Without the prop of the experimental vaccine, Darkness in El Dorado loses much of its edge and becomes just one more narrative of unethical scientific behavior. The powerful accusation of medical experiments involving a highly respected scientist and a highly exoticized people saved this book from the near-oblivion to which another tabloid-style volume about Yanomami ethnologists in Venezuela, Mark Ritchie's (1996) Spirit of the Rainforest , was consigned.
Darkness in El Dorado has been commended (by Terence Turner on the dust jacket) for its solid documentation. Indeed, there is a profusion of end notes, but these notes require closer examination. For instance, to challenge Chagnon's data on Yanomami polygyny, Tierney chooses a sentence from a Waorani ethnography (n. 104, chap. 10). To support his description of "the sad history of the Marashi-teri and their struggle with the gold rush" he cites an article by Bruce Albert written about a different Yanomami community well before the gold rush.
If as a self-styled epidemiologist Tierney does not fare very well, his ethnography is equally infelicitous. Allusions to marriage rules, shamanism, the spirit world, and ceremonial dialogues are regurgitated garbled pastiches of written ethnographies and bits of information picked up from interpreters in his crusade through Venezuelan villages. Tierney achieves his best results in his proper role as journalist, particularly in chapter 11, where he tracks Venezuelan documents and news items for information that might elucidate the convoluted Brewer Carías affair, the latter's association with Chagnon, and the involvement of government officials in grandiose schemes in Yanomami lands.
Tierney also has the merit of forcefully bringing the issue of research ethics to the attention of the academic community. By relentlessly exposing at full volume the shocking behavior of foreign anthropologists in Venezuela, he has succeeded in achieving what several of us anthropologists in Brazil apparently failed to do in the sober key of academic discourse when we tried to alert North American social scientists to the harmful effects of careless ethnographic renderings of Yanomami life (Albert 1989 , 1990 ; Albert and Ramos 1988 , 1989 ; Carneiro da Cunha 1988).
Even when these scandals are cut down to ordinary size, unobstructed by sensationalism, there is still plenty of dirty laundry on display in anthropological academia, particularly in the United States. In his genetic projects with Yanomami "virgin-soil" populations (Neel 1994 :161), did Neel follow international protocols such as the 1964 Helsinki I Declaration or the 1947 Nuremberg International Tribunal requiring the informed consent of human subjects? Did Chagnon observe these norms when he drew liters of Yanomami blood and took them away to the United States, violated the name secrecy of the dead, and forced a movie camera on a people notoriously averse to photographs? What has happened to the Yanomami blood? What procedures have been observed regarding the intellectual rights of the Yanomami? How long can the anthropological community in the United States continue to ignore the social consequences of unethical ethnographic writing? How long can claims to social science neutrality be upheld?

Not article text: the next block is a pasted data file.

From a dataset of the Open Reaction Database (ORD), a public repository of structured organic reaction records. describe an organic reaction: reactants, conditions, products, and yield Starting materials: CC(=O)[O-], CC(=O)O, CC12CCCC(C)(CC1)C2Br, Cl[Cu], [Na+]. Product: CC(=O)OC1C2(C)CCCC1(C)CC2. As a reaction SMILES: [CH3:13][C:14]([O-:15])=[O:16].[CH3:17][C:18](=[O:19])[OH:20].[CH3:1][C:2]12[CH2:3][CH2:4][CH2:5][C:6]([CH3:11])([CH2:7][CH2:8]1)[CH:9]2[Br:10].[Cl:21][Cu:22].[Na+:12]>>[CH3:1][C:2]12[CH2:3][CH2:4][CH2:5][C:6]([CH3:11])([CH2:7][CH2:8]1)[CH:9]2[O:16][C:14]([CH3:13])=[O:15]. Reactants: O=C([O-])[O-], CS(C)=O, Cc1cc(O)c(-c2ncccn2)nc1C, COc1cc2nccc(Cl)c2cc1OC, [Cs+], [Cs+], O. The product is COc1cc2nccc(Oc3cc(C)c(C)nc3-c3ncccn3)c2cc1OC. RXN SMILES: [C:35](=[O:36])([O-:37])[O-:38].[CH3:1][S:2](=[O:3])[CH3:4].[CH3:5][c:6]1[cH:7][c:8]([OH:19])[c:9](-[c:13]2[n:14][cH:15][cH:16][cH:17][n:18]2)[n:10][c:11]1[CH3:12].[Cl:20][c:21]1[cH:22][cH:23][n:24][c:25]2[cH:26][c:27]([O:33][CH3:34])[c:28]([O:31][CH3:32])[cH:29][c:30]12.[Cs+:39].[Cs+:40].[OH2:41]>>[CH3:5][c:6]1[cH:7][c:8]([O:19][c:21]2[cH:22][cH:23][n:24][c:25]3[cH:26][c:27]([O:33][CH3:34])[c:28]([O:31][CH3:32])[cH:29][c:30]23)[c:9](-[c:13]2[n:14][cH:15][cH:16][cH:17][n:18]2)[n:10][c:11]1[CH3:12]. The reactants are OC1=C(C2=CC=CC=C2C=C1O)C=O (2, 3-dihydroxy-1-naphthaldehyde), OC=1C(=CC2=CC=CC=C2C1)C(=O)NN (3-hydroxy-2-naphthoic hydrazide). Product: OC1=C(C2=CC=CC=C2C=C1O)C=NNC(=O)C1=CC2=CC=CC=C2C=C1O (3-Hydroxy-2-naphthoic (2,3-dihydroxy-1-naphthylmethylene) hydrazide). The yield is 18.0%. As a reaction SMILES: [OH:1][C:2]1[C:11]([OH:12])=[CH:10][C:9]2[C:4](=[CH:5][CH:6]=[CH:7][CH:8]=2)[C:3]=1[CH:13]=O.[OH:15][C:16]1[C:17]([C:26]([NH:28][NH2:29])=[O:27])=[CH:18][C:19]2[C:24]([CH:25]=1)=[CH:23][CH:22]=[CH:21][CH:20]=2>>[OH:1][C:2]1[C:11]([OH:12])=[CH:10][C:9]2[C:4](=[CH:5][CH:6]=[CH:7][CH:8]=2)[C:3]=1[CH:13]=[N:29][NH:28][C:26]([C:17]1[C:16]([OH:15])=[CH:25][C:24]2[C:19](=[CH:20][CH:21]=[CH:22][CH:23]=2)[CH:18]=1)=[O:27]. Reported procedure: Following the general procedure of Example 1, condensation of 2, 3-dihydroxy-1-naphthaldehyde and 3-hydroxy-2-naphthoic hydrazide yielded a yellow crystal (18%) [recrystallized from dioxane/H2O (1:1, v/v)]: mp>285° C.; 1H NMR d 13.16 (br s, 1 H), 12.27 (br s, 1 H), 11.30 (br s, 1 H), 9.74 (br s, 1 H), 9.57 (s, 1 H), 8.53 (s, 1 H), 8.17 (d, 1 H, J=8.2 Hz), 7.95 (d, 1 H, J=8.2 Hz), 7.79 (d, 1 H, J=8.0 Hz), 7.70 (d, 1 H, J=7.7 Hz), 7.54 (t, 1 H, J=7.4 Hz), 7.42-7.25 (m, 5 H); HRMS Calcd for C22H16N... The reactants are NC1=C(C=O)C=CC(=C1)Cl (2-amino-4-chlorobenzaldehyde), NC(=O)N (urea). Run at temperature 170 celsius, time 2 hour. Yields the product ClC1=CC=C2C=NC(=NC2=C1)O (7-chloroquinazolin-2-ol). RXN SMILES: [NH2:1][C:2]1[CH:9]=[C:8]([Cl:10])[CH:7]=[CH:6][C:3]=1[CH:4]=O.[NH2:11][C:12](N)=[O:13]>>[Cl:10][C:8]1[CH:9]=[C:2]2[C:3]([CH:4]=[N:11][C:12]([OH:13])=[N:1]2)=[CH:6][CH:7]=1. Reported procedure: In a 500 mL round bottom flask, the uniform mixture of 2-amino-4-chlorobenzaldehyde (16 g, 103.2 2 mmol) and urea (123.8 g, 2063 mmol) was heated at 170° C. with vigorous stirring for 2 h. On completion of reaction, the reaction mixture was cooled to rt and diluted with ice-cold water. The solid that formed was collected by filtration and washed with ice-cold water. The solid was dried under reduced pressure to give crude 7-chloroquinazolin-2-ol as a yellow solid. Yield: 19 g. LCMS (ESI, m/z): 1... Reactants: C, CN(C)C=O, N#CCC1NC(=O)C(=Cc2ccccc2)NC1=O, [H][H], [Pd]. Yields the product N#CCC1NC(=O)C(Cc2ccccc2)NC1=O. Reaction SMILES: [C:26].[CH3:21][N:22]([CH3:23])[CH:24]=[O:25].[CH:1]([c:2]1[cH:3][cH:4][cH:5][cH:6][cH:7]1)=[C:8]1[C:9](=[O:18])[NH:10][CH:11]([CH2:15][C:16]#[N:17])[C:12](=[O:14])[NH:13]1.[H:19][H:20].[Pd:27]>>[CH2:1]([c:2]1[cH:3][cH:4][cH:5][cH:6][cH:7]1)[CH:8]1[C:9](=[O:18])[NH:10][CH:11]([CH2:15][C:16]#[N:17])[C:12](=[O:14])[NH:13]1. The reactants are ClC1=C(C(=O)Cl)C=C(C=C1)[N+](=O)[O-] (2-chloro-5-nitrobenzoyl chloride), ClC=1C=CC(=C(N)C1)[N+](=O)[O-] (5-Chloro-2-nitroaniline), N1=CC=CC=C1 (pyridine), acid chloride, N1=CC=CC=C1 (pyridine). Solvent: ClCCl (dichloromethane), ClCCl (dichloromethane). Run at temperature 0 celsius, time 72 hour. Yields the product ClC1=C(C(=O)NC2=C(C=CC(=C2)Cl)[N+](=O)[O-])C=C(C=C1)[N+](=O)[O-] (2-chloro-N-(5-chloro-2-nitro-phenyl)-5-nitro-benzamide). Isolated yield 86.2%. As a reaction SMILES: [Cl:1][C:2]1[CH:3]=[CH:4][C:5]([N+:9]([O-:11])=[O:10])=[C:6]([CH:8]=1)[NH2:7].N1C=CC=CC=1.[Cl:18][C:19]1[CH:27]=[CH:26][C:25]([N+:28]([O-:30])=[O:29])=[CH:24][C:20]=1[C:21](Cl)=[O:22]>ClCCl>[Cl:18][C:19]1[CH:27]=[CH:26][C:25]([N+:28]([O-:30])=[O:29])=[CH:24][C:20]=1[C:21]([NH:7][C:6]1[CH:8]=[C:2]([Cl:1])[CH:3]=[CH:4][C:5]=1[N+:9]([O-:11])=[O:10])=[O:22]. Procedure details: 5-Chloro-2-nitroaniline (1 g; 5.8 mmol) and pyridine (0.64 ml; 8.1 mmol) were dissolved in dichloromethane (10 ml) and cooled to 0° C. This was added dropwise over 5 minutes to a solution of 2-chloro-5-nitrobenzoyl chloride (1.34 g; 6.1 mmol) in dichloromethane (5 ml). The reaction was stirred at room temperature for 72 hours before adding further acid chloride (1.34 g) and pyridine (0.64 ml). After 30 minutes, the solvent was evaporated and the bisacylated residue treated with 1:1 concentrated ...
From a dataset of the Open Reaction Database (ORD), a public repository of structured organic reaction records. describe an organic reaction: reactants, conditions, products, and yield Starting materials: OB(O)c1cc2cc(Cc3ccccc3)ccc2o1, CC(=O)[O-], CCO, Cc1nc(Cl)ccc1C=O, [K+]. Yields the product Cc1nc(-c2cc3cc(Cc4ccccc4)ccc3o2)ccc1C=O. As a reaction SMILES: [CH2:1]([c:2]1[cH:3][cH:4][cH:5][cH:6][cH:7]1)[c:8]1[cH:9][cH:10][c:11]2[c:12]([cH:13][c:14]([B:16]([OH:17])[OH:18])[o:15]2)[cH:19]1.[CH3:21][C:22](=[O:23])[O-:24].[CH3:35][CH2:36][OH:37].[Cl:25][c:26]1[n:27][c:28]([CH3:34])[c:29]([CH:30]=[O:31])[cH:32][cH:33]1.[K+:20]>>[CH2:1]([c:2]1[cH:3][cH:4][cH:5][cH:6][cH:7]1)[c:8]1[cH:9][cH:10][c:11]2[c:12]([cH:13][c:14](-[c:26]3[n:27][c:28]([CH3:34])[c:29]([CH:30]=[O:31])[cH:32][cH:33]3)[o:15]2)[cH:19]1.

Tierney's own work is not above criticism. After castigating both Chagnon and Lizot for their abusive camera work, including the filming of a woman in her death throes and her subsequent cremation, Tierney proceeds to display photographs of sick and dying women and children (unnumbered photos between pp. 164 and 165, p. 226). After condemning Chagnon for bribing the Yanomami into violating their own mores, Tierney "quintupled" his Yanomami guide's salary (p. 276) to persuade him to continue their jungle pilgrimage retracing the steps of Chagnon, the hero and philosophical inspiration of his undergraduate days (pp. xxiii–xxiv). In Tierney's hands, Yanomami warfare becomes a fight over access to anthropologists (p. 276), a bizarre spin-off of the Chagnon-Harris obsession with Yanomami violence. Puppets of the anthropologists' trading whims, Tierney's Yanomami show no cultural coherence, no will of their own, and blindly kill each other for Western trinkets. In the heart of Tierney's Darkness in El Dorado , the Yanomami are described as "the tiniest, scrawniest people in the world" (p. 8), perpetually in a state of hunger because of ecological constraints and anthropological abuses. Along the lines of the epithets profusely applied to these Indians over the years, the unsuspecting reader would be justified in labeling these Yanomami " the hungry people ." The prejudice here is all the more apparent when the yardstick Tierney chooses to measure proper human height is "the people in the United States today" (p. 265). Caught in mounting competition among Western egos, the Yanomami have constantly been used by opportunists who seem far more concerned to advance their own careers than to address the issues of the Indians' well-being and dignity.
The irony of all this is that the Yanomami, portrayed as the most primitive tribe on earth, are currently demonstrating a tremendous talent as students in an education program launched in 1995 by the Brazilian NGO Comissão Pró-Yanomami. In just five years, these monolingual people have mastered the technology of writing, produced their own texts, acquired teaching skills, learned educated Portuguese, and passed official exams on microscopy. Where, then, is that primitiveness but in the eye of the beholder?